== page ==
ESR 8: Vessel-on-a-chip as novel model to assess receptor function in thrombosis and haemostasis

Host: Universiteit Maastricht, The Netherlands

Supervisory team: Paola van der Meijden and Johan Heemskerk (Maastricht University, NL), Albert Sickmann (ISAS, Dortmund DE), Jon Gibbins and Chris Jones (University of Reading, UK)

Project locations: Maastricht University (Year 1 and 2), ISAS (Year 2), University of Reading (Year 3)

Joint PhD Degree: Maastricht University and University of Reading

Project details: In this project, a humanized alternative will be developed for in vivo mouse models of thrombosis and vascular repair to determine the roles of platelet GPVI and CLEC-2 in these processes under flow conditions. For this purpose, human vascular cells will be grown in microfluidic chips and subjected to flow with whole blood. Starting from current methods, we will investigate the modulating activities of vascular endothelial and smooth muscle cells on platelet adhesion (vascular repair) and platelet aggregation (thrombus formation) via GPVI and CLEC-2. Advanced microscopy will be used to then verify the cell activation states and compare this with platelet activation markers (Maastricht NL). The established vessel-on-a-chip models will be used to generate biological samples (micro-dissection of thrombi) for targeted quantitative platelet (phospho)proteomic analysis (Dortmund DE). After transfer of the microfluidics technology to Reading (UK), effects of GPVI inhibitors will be tested under conditions relevant for vascular repair, thrombosis and haemostasis (Reading UK).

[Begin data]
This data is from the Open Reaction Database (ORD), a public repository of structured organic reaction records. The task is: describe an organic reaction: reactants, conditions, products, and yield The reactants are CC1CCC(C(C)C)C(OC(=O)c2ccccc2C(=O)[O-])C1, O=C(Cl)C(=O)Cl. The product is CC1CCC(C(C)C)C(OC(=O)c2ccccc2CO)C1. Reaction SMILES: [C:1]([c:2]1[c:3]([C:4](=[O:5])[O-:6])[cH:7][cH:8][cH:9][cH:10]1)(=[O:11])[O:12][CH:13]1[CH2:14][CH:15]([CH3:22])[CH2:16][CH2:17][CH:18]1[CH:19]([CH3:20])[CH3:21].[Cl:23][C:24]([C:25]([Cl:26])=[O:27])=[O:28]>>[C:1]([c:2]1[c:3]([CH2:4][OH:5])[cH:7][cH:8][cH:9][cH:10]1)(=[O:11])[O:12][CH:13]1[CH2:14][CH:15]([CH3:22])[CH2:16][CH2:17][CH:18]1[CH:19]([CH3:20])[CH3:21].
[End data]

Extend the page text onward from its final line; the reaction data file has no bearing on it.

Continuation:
References: Swieringa F, Baaten CC, Verdoold R, Mastenbroek TG, Rijnveld N, van der Laan KO, Breel EJ, Collins PW, Lancé MD, Henskens YM, Cosemans JM, Heemskerk JWM, van der Meijden PEJ. Platelet Control of Fibrin Distribution and Microelasticity in Thrombus Formation Under Flow. Arterioscler Thromb Vasc Biol 2016;36:692-699.

Coenen DM, Mastenbroek TG, Cosemans JMEM. Platelet interaction with activated endothelium: mechanistic insights from microfluidics. Blood 2017; 130: 2819-2828.

Desirable student skills: Biochemist, Biomedicine; analytical interest.

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